Even at just 18, it feels as if Nouri knows how to deal calmly with everything that’s surely coming his way if his progress on the pitch continues.

Wait a few years and he’ll be the journalists’ most wanted man. For the time being, his fame is confined to the Netherlands but that won’t be the case for long.

Nouri constantly references the fact that his career has only just started. Unlike the Adus and Paims who felt they had ‘arrived’ after signing their first professional contract, Nouri doesn’t.

Stay humble, work hard, never think you are there – that is his mantra.

Yes, that list of talented young players who seemed to have it all before fading away will always grow longer – but Nouri’s name won’t be on it.

The pain of Fabio Paim

“I didn’t listen to anybody. I chose the wrong path and the wrong friends. Today all I want is to help young talented players to avoid making the same mistakes as I did.”

So says Fabio Paim, a boyhood friend of Cristiano Ronaldo whose career could have followed a similar route to trophies, acclaim and all the trappings of fame and fortune.

In fact, Ronaldo is quoted as having once said in his younger days: “If you think I’m good, just wait until you see Fabio Paim.”

But as his old companheiro de equipe  laments: “I didn’t listen to people who wanted to help me when I was younger. I was so successful that I didn’t care about the tips my mother, my uncle and my agent Jorge Mendes gave me.”

Once heralded as the golden boy of Portuguese football, Paim is a classic case of a gifted player who wasn’t comfortable in the spotlight and struggled to come to terms with the expectations placed on him.

He had talent in abundance as a skilful, pacy winger but wasn’t strong-willed and disciplined enough to go the extra mile and make the most of it.

‘Fake friends’

A succession of injuries, poor form and a lack of faith shown in him by managers at a long list of clubs all contributed, but the 27-year-old mostly blames himself.

“All I want to say to young players is: don’t make the same mistakes I did. Being talented is not enough. Regardless of your skills you always have to work and always be hungry.

“Ronaldo really grafted and always tuned out complacency. He worked his socks off. I didn’t. I didn’t work hard enough to shine”

“I was also surrounded by many fake friends who only wanted to be around me because of my money and fame and not because they cared about me. This spoiled my career.”

A graduate of Sporting Lisbon’s world-renowned academy, Paim admits that while his team-mates concentrated on football , his mind was on what he would do after training, which car he was going to buy and what girl he was going to meet up with.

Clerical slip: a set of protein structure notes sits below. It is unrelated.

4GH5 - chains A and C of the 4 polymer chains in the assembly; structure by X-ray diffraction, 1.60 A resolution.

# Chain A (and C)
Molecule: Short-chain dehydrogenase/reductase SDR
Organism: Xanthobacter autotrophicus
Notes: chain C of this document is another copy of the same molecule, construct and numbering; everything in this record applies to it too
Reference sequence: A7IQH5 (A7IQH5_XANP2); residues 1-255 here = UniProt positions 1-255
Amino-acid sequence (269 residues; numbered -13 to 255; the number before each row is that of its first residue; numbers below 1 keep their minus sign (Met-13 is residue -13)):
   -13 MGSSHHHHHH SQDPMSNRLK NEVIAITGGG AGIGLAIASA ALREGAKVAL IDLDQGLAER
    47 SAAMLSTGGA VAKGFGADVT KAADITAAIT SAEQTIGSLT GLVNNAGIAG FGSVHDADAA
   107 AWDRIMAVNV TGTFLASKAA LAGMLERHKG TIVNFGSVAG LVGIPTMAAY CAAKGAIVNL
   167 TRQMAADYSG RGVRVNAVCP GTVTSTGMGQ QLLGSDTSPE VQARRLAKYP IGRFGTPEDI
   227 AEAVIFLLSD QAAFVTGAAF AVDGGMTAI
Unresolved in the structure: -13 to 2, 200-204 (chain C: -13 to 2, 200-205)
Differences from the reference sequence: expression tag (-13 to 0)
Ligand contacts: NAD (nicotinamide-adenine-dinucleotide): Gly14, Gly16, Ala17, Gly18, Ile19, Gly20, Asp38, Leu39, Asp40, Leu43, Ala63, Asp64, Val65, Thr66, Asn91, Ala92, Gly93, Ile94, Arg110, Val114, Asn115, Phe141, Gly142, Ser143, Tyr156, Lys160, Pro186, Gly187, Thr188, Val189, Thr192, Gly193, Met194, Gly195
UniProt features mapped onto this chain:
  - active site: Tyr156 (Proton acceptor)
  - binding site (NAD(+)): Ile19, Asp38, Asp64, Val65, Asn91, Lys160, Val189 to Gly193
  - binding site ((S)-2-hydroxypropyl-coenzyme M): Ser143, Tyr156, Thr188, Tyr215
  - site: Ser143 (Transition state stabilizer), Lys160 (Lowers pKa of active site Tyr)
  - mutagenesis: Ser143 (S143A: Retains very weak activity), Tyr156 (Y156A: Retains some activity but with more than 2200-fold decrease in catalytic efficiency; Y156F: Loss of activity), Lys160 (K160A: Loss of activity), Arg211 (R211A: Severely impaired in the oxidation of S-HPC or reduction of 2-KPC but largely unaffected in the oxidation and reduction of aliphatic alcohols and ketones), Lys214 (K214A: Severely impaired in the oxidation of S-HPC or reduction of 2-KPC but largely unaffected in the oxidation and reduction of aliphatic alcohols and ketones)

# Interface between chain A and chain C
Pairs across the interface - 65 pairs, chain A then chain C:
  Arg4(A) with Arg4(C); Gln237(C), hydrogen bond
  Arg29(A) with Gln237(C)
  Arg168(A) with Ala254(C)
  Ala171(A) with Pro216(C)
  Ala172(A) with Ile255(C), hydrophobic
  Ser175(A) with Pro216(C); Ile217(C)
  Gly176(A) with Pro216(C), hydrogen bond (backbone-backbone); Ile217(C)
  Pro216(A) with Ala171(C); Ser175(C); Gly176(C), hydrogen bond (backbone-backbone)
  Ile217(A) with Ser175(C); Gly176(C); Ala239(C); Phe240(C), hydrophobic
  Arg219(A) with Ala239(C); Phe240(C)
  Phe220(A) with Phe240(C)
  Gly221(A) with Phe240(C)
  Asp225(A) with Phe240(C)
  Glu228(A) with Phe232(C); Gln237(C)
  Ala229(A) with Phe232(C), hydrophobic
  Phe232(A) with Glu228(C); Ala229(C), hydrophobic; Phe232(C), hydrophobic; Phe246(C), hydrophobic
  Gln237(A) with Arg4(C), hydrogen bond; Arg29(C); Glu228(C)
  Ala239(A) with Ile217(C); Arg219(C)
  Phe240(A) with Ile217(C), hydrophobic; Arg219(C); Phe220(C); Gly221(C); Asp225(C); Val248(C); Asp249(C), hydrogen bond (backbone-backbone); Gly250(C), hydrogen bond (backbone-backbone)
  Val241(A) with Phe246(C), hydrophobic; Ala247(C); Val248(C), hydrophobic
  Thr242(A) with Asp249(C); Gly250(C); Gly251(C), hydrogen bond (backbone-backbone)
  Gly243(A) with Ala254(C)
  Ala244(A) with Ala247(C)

Despite being two years his senior, Ronaldo looked up to the younger man at Sporting, but had the appetite for hard work and desire to improve that his compatriot lacked.

That laid the foundations for his glorious career at Manchester United and Real Madrid, but Paim has no feelings of envy or resentment towards him.

“Ronaldo? I am happy for him. He was such a great lad, and what a great player he has become. Unlike me, he was very disciplined, ambitious and a hard worker.

“He really grafted and always tuned out complacency. Day by day, he worked his socks off. I didn’t. I didn’t work hard enough to shine.

“People said that I was better than him, even Ronaldo pointed this out one day. The fact that I could have had a similar great career makes me proud.”


Paim, who played for all of Portugal’s international age group teams from under-16 to under-21, was the driving force of a breathtaking Sporting Lisbon U21 side which also featured Nani, Joao Moutinho, Ricardo Quaresma and, of course. Ronaldo.

And yet he left Sporting in 2010 without having made a senior appearance. “Do you want to know why? Paulo Bento, the manager at the time, never showed faith in me, he didn’t like me as a person. He thought I was a rebel. Injuries? I wasn’t injured.

“Chelsea, then managed by Felipe Scolari, signed him in 2008 but in a four-month spell he failed to impress”

“I trained with the first team and despite my talent I never played, whereas less gifted players were handed the chance to impress.”

In total, he has turned out for 16 clubs, including ones in Angola, Malta and Qatar. Most recently, he found himself playing in Luxembourg’s second division.

“I might not have been disciplined enough, but honestly I didn’t make the right choices to join some clubs. In many, the managers didn’t trust me and often underestimated me.

“When I played at Torreense [in the second tier in Portugal], I was the best player and had an influential role in helping them seal promotion. But once in the top-flight, the manager discarded me inexplicably.”

Since 2007, he has made just 52 senior appearances, with lacklustre loan spells at seven clubs. However, at one of those he thought his childhood dreams had finally come true.

Chelsea, then managed by Felipe Scolari, signed him in 2008 but in a four-month spell he failed to impress the Brazilian, who he describes as “single-minded, hard, demanding but very lovely off the pitch”.


Maybe that experience at Chelsea is something he will tell his grandkids about one day. Not many people can say they have trained with world-class talents such as Didier Drogba, Michael Ballack and Petr Cech.

Paim reveals how compatriots Ricardo Carvalho, Paulo Ferreira and Jose Bosingwa tried to nurture him on and off the pitch. “They were always there for me. They helped me to settle down a lot, and I’m still in contact with them.”

“Since our interview, Paim has parted company with Union 05. Another chapter in his tale of what might have been…”

Four years earlier, Scolari had been in charge of the Portugal team when he called up Paim to his 30-man squad for Euro 2004.

“I was so honoured by this!” he exclaims. “I was only 17 years old back then, and being considered as one of your country’s 30 best players was incredible. I am so proud, even if didn’t make it to the Euros [as part of the final 23-man squad].”

When we spoke, Paim was hoping to resurrect his fading career at Union 05 Kayl-Tétange in Luxembourg.

“Helping Kayl to promotion is what I am here for. I know the expectations of me are many, but I know how to deal with it.

“I really love being here, unlike some other clubs I played for. Some were a real disgrace. At least I get paid and people have faith in my abilities.

“In Malta for example they didn’t pay me for six months… which was a real shock as I had to feed my family. Here so far, everything is going according to plan and I am really happy.”

Sadly, since our interview, Paim has parted company with Union 05. Another chapter in his sorry tale of what might have been…